The government, however, uses Articles 106 (for makar, treason), 110 (conspiracy) and 160 (incitement) of the Indonesian Criminal Code to repress peaceful free expression and assembly.

Since 2008, at least 82 Papuans have been charged under some or all of these provisions with sentences ranging from ten months to six years imprisonment. The vast majority of those charged and convicted were engaged in peaceful actions such as the raising of the Papuan “morning star” flag, a symbol that resonates as a powerful symbol of identity for many Papuans. In 1999. the UN Working Group on Arbitrary Detention declared the detention of such flag raisers was “arbitrary.”

These arbitrary restrictions originate from Indonesia’s colonial period and were used extensively by the Suharto dictatorship to repress dissent. These undemocratic provisions served not only to punish peaceful protest, but also as a powerful tool of intimidation.

Most recently, the Indonesian criminal justice system used Article 106 to target Papuans who played prominent roles in the October 16-19, 2011 “Third Papuan National Congress.” (see above) The assembly was attacked by security forces who killed at least three participants, beat scores more. and arbitrarily detained several hundred. While the Indonesian Government has prosecuted the leaders of this peaceful gathering, the government has failed to bring to justice those security forces who attacked the Congress participants.

Papuans Mark the Visit of UNSG to Stage Massive Demonstrations

Thousands of peaceful civilians demonstrated in the streets of cities and towns throughout West Papua in March in conjunction with the March 20 visit to Indonesia by UN Secretary General Ban Ki-Moon. An estimated 5000 demonstrators in the capitol, Jayapura (Port Numbay), effectively brought normal activity in that hub to a halt.

The rallies, organized by the West Papua National Committee, were largely peaceful. In a departure from usual practice some demonstrators attacked journalists covering the marches. Victor Mambor, chair of the Alliance of Independent Journalists in Jayapura, said that the presence of the TNI or police in civilian clothing near the journalists led to the journalists being regarded as “tools.” Mambor explained, “It is because there were so many security forces near the journalists who were covering the event that the journalists were thought to be collaborating with the security forces. We have to understand the situation in Papua which means that if someone realizes that there are security forces in our midst, we should not allow them any space.”

For their part, imprisoned political leaders Forkorus Yaboisembut and Edison Waromi called on the UN and others to push for the rights of West Papuans, including the right to self-determination and control over the territory’s mineral resources. West Papua was a Dutch colony until 1962 when control was handed over to the UN ahead of a planned vote on self-determination.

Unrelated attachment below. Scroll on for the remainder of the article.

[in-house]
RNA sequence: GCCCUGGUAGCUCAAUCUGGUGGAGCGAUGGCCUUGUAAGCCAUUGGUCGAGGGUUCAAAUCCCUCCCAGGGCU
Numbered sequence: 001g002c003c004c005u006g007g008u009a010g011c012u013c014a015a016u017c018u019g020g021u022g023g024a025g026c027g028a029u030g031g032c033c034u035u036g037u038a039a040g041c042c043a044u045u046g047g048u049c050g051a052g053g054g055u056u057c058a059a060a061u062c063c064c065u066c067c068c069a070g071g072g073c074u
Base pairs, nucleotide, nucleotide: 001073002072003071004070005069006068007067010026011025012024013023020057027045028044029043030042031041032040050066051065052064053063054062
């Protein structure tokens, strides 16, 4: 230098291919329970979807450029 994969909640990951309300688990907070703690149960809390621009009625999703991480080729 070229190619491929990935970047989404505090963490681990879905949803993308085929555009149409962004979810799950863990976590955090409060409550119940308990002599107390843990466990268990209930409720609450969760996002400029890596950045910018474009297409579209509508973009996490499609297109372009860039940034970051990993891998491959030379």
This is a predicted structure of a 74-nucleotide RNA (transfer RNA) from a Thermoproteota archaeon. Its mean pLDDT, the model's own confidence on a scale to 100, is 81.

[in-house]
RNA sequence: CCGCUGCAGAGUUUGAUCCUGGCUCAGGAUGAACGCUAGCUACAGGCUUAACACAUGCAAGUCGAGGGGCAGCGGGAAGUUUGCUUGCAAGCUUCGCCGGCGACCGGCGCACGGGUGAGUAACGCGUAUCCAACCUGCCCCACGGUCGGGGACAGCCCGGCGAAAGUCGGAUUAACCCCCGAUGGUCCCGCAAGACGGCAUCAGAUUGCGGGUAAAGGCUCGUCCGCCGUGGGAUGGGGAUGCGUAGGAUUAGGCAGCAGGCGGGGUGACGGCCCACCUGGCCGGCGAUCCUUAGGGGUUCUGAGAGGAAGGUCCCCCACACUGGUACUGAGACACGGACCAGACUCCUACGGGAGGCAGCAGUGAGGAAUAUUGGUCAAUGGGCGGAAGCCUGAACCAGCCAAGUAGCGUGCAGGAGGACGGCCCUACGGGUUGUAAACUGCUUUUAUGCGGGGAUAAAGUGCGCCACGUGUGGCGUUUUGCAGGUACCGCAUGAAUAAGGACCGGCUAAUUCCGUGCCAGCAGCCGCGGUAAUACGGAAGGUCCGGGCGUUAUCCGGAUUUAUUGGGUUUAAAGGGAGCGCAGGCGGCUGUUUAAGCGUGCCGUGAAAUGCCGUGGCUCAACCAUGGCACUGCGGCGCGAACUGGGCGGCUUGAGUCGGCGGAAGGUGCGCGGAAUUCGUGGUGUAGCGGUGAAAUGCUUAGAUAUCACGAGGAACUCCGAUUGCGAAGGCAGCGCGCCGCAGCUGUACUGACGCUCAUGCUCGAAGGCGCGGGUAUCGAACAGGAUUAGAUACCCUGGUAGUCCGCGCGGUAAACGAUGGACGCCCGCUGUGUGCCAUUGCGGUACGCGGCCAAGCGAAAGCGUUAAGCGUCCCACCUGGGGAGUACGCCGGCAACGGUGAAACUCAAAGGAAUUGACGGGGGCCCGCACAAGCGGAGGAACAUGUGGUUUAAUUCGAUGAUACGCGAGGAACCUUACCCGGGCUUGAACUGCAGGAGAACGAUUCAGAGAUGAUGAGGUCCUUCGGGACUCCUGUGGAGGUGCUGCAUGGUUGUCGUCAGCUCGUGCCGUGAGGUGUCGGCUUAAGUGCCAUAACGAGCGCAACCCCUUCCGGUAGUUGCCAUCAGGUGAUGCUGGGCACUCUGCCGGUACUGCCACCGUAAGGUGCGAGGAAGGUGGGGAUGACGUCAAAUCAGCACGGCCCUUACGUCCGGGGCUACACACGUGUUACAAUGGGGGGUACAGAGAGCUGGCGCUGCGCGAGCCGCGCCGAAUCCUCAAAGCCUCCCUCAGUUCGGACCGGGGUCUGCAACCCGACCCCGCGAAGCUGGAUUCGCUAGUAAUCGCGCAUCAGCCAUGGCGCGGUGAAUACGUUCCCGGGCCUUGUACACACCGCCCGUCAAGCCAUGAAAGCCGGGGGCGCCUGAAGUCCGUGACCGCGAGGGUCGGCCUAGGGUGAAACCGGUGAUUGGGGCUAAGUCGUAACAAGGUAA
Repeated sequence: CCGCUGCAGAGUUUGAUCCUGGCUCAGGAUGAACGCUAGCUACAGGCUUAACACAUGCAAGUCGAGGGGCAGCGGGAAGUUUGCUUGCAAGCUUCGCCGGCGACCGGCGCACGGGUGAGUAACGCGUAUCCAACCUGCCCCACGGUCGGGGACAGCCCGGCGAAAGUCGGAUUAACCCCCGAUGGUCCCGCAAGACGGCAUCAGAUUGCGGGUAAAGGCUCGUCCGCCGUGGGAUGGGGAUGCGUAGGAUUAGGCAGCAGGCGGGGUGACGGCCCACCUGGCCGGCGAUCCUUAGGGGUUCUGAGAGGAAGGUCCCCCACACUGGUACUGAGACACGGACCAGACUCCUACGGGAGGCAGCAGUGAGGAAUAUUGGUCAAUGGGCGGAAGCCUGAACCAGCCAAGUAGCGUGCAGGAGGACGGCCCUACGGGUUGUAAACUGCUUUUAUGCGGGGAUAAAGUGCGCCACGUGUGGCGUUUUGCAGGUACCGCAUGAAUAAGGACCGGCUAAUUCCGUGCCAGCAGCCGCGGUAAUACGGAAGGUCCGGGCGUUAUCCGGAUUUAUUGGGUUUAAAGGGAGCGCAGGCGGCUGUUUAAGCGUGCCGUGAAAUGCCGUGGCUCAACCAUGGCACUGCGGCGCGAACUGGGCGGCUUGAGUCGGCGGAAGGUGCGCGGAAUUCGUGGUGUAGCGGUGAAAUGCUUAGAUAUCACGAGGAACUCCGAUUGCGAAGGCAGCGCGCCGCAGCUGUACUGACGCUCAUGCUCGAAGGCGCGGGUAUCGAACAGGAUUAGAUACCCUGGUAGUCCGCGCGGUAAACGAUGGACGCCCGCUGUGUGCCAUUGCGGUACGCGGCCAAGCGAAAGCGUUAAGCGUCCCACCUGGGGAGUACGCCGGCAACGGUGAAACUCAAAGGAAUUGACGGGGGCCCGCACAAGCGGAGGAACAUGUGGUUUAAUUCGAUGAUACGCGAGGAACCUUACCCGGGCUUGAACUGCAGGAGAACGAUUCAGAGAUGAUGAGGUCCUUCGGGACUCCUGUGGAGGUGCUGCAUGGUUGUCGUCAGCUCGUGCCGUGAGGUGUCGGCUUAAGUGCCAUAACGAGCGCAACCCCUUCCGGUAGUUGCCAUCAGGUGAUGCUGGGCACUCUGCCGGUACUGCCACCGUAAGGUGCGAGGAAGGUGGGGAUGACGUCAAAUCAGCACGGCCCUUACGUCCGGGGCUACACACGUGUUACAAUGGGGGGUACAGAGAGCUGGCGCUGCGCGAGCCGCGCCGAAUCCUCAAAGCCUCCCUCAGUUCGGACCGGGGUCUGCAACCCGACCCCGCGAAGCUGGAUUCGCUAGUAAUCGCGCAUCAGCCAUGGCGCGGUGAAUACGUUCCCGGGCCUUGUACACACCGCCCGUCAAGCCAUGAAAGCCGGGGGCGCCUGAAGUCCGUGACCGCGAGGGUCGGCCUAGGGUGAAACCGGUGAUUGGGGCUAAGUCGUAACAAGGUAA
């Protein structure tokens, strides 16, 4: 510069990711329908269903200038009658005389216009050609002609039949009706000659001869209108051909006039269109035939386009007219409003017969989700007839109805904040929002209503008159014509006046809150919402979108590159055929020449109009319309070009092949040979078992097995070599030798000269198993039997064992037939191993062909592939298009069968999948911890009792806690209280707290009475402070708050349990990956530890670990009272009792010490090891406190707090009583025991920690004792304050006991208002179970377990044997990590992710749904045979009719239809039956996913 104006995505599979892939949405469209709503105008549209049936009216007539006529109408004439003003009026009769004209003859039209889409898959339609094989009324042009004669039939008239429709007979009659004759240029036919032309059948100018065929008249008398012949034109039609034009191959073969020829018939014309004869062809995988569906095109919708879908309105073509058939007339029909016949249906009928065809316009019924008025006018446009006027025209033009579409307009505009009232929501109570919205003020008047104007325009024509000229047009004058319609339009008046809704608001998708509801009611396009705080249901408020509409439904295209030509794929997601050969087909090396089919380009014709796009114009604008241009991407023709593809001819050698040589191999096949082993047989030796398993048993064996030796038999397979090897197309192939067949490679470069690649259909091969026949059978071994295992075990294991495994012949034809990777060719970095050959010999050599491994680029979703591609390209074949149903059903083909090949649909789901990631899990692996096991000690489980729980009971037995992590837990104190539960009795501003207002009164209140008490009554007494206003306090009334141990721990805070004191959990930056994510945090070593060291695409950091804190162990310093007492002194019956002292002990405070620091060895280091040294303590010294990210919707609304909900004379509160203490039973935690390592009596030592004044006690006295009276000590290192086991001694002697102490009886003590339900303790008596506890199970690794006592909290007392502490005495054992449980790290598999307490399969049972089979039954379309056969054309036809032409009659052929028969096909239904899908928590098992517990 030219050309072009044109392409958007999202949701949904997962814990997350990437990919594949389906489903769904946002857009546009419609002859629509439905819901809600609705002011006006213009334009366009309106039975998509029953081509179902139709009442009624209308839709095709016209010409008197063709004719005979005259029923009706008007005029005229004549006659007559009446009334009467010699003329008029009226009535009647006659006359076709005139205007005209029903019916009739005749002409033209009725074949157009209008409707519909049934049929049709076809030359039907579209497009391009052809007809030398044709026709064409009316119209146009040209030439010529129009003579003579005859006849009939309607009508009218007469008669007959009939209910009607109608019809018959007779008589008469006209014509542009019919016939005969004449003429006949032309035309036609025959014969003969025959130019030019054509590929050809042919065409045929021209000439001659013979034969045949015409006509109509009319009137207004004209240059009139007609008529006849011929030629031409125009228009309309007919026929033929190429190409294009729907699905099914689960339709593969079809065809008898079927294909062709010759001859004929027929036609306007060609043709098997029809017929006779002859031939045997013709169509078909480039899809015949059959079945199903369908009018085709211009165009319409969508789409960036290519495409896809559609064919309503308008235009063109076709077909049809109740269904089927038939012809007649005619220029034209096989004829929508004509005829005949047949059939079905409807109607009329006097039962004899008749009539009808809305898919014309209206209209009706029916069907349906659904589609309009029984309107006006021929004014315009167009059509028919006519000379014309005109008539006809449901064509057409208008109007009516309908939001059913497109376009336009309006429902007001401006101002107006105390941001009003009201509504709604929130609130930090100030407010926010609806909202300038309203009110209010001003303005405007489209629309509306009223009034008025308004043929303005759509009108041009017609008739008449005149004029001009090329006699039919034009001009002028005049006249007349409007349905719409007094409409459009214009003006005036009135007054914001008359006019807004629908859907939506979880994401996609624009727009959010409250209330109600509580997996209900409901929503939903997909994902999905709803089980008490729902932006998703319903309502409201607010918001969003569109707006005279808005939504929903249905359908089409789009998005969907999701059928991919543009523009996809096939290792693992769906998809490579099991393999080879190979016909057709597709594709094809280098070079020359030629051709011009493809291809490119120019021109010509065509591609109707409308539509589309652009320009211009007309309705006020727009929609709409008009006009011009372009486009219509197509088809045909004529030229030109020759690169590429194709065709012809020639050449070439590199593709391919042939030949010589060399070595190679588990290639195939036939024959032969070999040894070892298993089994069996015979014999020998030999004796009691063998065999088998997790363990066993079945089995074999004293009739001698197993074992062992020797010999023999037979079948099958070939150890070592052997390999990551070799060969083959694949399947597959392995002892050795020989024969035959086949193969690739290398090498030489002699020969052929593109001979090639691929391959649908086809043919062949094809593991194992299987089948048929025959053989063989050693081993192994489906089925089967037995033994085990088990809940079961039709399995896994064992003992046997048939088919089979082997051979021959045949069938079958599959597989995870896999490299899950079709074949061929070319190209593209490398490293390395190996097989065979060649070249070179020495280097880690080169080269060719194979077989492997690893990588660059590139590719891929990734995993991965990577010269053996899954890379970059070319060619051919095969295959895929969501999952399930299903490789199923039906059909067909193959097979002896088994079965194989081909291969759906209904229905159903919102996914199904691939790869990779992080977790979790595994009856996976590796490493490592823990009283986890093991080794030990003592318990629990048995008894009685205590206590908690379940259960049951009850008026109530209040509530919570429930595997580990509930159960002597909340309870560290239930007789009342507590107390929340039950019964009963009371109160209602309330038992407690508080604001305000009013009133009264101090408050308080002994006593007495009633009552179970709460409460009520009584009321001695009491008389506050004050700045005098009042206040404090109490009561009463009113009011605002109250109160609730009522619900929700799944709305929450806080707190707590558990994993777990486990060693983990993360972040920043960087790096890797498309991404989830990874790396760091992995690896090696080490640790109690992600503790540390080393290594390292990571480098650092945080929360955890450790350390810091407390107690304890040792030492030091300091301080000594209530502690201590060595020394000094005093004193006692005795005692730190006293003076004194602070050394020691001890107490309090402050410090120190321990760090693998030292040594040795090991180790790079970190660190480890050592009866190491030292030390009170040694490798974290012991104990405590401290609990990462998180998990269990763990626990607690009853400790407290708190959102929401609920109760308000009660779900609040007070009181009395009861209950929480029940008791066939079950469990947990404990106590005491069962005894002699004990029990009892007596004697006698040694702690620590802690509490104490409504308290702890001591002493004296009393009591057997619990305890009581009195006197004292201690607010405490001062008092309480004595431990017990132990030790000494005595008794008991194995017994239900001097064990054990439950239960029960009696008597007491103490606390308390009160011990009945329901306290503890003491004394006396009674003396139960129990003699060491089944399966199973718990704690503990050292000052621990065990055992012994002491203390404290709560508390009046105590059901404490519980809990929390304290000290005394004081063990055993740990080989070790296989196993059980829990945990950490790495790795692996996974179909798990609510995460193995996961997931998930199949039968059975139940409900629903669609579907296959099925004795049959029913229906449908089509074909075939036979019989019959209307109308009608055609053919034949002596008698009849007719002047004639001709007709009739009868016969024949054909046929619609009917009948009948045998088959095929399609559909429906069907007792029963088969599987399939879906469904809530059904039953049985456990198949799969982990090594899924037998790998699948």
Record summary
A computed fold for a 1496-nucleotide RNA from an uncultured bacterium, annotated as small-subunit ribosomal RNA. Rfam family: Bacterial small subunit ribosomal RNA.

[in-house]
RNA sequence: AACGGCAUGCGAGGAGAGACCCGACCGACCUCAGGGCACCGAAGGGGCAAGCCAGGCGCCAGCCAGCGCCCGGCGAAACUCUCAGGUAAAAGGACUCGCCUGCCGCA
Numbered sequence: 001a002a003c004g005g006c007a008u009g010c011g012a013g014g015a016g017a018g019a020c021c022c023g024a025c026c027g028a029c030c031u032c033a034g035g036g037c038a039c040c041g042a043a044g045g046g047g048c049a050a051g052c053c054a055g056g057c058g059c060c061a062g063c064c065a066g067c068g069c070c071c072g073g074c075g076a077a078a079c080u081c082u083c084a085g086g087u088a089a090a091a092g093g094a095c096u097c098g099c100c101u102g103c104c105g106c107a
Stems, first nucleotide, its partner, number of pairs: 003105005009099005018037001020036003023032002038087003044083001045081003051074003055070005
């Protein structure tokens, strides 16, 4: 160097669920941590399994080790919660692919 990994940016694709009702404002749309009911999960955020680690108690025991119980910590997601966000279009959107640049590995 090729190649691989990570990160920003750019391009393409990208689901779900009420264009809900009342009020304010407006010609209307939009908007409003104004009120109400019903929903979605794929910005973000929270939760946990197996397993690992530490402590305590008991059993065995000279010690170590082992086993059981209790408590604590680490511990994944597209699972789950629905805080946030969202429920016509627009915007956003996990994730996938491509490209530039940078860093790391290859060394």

Groups Urge US Congress to Block Sale of U.S. Attack Helicopters to Indonesian Military

The West Papua Advocacy Team (WPAT) and the East Timor and Indonesia Action Network (ETAN) organized a statement urging the U.S. government and Congress not to sell AH-64 Apache helicopters to the Indonesian military (TNI).

More than 90 human rights, religious, indigenous rights, disarmament and other organizations worldwide write that “Providing these helicopters would pose a direct threat to Papuan civilians, who have been the target of deadly TNI assaults for many years”

The groups believe that the helicopters will inevitably be used to augment the Indonesian security forces ongoing campaign against Papuans in rural areas. That campaign has led to the destruction of Papuan villages, the coerced displacement of thousands of Papuan civilians, and the deaths of many, either as a direct result of security force attacks or due to prolonged displacement into inhospitable jungles and forests.

The text of the petition follows:

As organizations concerned about human rights in Indonesia and West Papua, we are writing to urge the U.S. government and Congress not to allow the sale of AH-64 Apache attack helicopters to the Indonesian military (TNI). Providing these helicopters would pose a direct threat to Papuan civilians, who have been the target of deadly TNI assaults for many years.
The sale of this weapons system to the TNI — notwithstanding its long record of disregard for civilian casualties, corruption, human rights violations and impunity in East Timor, Aceh and elsewhere — would only increase the suffering of the Papuan population.